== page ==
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ThreeJars, Inc. is a U.S.-based company specializing in teaching financial literacy to children aged 5 to 13 through an online allowance service. They believe it is best to teach children about money early in life, through allowance, and hands-on experience. As of 2021, ThreeJars has gone out of business due to high operational costs as stated on their site. New companies have emerged (such as Greenlight, GoHenry, and Joon for Kids) with a similar mission to take its place in helping children in roughly the same age range learn about certain life skills.



ThreeJars works like an online bank for children, but instead of cash, parents pay allowances in IOUs, representing real money. Parents decide how the allowance will be allocated to their child's SAVE, SPEND and SHARE Jars. Parents can track chores and paying projects. Earned IOUs are credited to a child's jars, but the actual cash stays with the parent. A parent's approval is required for all financial transactions. Children learn to budget, set financial goals, delay gratification, earn interest, and make charitable donations. Children track their financial choices.

ThreeJars employs the financial expertise of Jean Chatzky.

ThreeJars is located in Westport, Connecticut and services the United States and Canada.


ThreeJars was founded by a husband and wife of six children: Anton Simunovic and Carlotta McClaran. The founders explain on their website:

Like most parents, my wife and I wanted our kids to lead happy, purposeful lives. But how to raise a child with a mind for managing money and a heart for helping others? Despite a career in finance, I found it hard to speak to my kids about money. While I didn't want them to feel entitled, I didn't want them to stress over money either. We all know that if you do not learn to manage money responsibly it will end up managing you. If we're lucky, we also understand that by helping others we are really helping ourselves. Both of these values are at the core of ThreeJars.[ This quote needs a citation ]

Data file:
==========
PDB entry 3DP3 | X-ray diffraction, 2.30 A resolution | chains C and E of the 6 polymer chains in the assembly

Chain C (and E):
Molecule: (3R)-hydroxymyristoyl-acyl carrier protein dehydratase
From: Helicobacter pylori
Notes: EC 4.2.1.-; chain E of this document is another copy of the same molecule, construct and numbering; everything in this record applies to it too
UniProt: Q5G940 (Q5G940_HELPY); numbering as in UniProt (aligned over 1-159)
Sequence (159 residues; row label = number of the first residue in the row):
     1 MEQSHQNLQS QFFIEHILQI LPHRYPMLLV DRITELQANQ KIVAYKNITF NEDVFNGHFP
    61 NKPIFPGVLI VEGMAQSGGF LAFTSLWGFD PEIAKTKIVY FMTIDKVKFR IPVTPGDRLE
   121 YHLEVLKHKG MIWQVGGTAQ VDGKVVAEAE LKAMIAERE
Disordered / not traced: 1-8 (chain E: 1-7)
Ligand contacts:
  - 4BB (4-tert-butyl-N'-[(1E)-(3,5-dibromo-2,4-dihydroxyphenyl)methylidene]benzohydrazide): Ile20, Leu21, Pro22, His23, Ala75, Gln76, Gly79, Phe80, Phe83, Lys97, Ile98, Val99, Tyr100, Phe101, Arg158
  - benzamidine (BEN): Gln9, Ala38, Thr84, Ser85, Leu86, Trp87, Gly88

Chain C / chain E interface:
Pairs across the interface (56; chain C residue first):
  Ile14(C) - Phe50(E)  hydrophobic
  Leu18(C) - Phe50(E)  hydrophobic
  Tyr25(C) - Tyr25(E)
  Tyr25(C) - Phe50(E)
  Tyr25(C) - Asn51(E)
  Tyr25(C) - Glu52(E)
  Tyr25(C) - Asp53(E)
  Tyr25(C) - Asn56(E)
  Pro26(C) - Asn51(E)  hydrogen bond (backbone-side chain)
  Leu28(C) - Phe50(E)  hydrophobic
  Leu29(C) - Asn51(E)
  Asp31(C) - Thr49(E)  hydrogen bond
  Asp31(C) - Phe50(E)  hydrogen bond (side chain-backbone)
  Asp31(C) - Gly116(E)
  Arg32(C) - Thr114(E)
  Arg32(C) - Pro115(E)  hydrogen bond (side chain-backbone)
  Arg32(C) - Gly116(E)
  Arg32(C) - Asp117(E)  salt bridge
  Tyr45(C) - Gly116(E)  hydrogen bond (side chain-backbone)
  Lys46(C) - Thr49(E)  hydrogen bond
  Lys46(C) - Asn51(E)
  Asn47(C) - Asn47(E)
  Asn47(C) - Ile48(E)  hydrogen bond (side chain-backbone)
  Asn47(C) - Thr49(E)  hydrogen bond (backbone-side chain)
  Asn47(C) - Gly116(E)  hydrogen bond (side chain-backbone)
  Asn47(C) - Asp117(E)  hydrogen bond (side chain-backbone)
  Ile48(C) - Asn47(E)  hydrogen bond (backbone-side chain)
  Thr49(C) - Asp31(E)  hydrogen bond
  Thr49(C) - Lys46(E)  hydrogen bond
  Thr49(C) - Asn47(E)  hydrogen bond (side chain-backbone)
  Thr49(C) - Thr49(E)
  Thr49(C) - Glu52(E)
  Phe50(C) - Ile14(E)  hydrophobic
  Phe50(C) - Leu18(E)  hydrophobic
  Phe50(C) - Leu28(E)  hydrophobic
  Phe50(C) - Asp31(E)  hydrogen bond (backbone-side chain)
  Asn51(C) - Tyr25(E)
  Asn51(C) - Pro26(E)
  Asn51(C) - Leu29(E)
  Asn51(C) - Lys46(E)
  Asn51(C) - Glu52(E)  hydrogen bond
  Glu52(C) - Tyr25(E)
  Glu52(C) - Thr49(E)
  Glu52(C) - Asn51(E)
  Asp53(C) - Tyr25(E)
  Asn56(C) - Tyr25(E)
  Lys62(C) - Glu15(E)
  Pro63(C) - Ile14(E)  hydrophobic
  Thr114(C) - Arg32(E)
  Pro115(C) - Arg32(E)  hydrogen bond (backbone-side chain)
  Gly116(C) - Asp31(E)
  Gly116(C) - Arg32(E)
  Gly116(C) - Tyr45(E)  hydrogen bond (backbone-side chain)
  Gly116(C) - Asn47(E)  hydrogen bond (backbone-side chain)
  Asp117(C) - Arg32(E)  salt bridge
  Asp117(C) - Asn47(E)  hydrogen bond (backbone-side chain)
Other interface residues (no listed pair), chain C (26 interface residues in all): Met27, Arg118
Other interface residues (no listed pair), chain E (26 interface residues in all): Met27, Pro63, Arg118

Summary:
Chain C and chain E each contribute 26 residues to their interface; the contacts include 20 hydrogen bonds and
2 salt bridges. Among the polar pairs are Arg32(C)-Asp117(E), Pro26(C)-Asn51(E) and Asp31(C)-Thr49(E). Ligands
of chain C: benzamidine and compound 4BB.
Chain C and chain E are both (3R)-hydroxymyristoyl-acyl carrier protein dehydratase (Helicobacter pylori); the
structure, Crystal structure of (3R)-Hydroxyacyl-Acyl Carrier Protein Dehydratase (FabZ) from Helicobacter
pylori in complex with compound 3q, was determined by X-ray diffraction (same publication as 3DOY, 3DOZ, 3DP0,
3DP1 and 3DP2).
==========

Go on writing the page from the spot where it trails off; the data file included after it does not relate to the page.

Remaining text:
ThreeJars has partnered with several experts (including Jean Chatzky), companies (including Rogers Communications and Parents Magazine), and charities in the fields of finance, parenting, and philanthropy. Charities that may be supported by ThreeJars clients include:

Reception has been reviewed in various publications and websites, including Consumer Reports [1] Money Crashers [2] and Yahoo Finance [3]

In general, reviewers agree that the site's independence from credit card payments is a benefit. (Children request payouts from their virtual accounts, and parents receive an alert of the request, fulfilling the request out of their own cash on hand.) However, they disliked the option of payouts in gift cards, noting that such cards limit a child's choices of how to spend their money, and often go unredeemed or partially redeemed. [1] Since the Consumer Reports review, ThreeJars has ceased to offer gift cards as a redemption option.[ citation needed ]

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  1. 1 2 Blyskal, Jeff (10 February 2010). "Is ThreeJars a good way to teach kids about money?". Consumer Reports.
  2. Bakke, David. "ThreeJars Review: Family Allowance Management". Money Crashers. Retrieved 19 May 2011.
  3. Torabi, Farnoosh. "New Technology Teaches Kids How to Save". Yahoo Finance. Archived from the original on 2011-07-26. Retrieved 2011-06-07.